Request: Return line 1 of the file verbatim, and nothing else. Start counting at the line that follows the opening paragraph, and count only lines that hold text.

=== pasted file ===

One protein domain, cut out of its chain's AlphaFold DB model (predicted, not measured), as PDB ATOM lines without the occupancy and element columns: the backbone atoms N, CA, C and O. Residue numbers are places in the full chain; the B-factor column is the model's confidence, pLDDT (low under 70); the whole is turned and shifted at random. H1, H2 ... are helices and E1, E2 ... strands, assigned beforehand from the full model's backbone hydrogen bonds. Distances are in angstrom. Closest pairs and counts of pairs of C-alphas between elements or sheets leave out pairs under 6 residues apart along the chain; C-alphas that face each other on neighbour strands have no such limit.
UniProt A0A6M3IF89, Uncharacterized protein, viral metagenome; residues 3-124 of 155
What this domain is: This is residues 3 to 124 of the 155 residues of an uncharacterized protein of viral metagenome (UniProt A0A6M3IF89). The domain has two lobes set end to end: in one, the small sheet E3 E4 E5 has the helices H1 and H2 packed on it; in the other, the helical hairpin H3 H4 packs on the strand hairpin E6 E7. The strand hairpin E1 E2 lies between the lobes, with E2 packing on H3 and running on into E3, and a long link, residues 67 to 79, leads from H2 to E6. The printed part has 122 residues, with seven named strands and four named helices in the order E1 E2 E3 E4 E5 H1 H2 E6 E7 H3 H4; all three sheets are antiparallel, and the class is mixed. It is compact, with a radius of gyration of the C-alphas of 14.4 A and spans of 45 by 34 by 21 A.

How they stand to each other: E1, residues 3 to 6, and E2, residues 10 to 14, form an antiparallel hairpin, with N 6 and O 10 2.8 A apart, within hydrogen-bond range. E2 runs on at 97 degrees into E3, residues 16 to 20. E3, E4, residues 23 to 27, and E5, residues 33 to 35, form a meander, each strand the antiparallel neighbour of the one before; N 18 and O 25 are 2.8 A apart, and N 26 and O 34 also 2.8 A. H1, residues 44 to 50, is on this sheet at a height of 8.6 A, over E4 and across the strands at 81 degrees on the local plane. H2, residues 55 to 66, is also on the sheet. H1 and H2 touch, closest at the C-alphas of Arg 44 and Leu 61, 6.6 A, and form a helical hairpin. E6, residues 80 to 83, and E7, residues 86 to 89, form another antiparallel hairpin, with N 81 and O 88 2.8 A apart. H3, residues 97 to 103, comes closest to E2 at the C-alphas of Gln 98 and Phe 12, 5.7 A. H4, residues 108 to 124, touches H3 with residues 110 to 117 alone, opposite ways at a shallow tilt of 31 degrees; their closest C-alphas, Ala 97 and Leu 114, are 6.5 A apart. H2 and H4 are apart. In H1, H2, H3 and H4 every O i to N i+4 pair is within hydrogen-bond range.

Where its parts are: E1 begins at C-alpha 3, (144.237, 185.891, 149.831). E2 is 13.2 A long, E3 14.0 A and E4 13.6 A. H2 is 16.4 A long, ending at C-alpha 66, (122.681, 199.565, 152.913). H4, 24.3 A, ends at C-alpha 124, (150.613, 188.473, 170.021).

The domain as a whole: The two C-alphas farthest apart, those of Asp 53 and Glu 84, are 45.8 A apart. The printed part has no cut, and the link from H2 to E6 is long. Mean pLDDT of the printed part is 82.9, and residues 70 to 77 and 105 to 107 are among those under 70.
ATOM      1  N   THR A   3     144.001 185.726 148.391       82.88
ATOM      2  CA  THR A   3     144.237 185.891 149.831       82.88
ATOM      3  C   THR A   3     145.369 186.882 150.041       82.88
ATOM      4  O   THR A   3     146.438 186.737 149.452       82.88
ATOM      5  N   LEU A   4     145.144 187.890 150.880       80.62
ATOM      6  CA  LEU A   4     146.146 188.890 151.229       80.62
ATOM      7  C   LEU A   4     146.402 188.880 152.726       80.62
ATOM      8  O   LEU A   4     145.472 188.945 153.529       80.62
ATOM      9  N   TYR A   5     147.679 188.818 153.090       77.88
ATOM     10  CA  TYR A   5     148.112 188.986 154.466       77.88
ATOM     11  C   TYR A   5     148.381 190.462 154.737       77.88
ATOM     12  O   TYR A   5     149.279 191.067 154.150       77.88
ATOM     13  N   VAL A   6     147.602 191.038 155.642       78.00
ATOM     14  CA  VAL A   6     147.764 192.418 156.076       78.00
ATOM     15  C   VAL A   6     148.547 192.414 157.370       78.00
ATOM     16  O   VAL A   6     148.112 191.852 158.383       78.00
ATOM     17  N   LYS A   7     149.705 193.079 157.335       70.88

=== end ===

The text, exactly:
UniProt A0A6M3IF89, Uncharacterized protein, viral metagenome; residues 3-124 of 155